Boeing and and UK leisure carrier Monarch Airlines have formed a joint venture to collaborate on finding new third-party maintenance customers.
The new partnership was detailed as part of a wider-ranging co-operation under which Monarch has selected Boeing's Global Fleet Care programme – formerly known as GoldCare – for the maintenance of its entire 737 Max fleet.
Speaking at a press conference at the Paris air show today, Monarch chief executive Andrew Swaffield noted that around 50% of Monarch Aircraft Engineering's business is already for third parties.
"We created an agreement that is about co-operating together, looking to grow together, which is coming at a time when Boeing Global Services is being created," he says. "This is a co-operation between us for mutual benefit and to grow business together."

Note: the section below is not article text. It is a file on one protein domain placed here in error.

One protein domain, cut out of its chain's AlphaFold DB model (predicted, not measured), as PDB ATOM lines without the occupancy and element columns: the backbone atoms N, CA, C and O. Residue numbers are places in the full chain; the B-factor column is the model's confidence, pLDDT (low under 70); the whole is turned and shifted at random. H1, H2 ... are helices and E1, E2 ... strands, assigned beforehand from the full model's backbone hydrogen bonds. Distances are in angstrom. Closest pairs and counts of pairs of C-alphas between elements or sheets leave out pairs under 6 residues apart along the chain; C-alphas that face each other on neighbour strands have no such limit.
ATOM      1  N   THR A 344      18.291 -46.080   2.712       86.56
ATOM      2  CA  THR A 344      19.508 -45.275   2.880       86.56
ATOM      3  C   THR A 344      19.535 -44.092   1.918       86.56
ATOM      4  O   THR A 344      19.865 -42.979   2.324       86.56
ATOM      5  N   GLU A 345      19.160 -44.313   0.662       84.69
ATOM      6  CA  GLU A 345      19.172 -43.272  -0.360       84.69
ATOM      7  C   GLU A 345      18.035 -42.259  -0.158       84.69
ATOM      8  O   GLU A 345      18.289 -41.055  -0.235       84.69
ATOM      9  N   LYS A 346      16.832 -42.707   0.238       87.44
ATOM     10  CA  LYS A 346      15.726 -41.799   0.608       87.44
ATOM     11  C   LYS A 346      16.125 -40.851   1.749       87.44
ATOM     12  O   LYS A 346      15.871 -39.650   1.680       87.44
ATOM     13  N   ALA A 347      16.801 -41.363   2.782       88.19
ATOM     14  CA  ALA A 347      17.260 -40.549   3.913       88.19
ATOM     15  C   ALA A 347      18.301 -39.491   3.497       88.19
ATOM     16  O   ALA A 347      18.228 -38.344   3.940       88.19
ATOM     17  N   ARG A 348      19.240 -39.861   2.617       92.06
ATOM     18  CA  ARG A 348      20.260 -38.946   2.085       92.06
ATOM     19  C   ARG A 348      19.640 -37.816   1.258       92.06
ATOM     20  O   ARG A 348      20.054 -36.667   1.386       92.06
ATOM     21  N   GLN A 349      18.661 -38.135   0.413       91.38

Boeing Global Services is being established from the start of July. Its head Stan Deal says: "We are looking at how we can leverage the capabilities that already exist at Monarch to continue to provide services to other. They have done it independently and we believe there are some collective areas we can benefit from."
As part of the wider service agreement, Monarch has also selected Boeing as its flight training provider for its Max fleet. Swaffield notes the challenge the carrier faces as it transitions from an Airbus to an all-Boeing fleet. "We couldn't ask for a better partner than Boeing to take us through that challenge," says Swaffield.
The airline will also be entering into an agreement with Boeing subsidiary AerData for services pertaining to aircraft records management.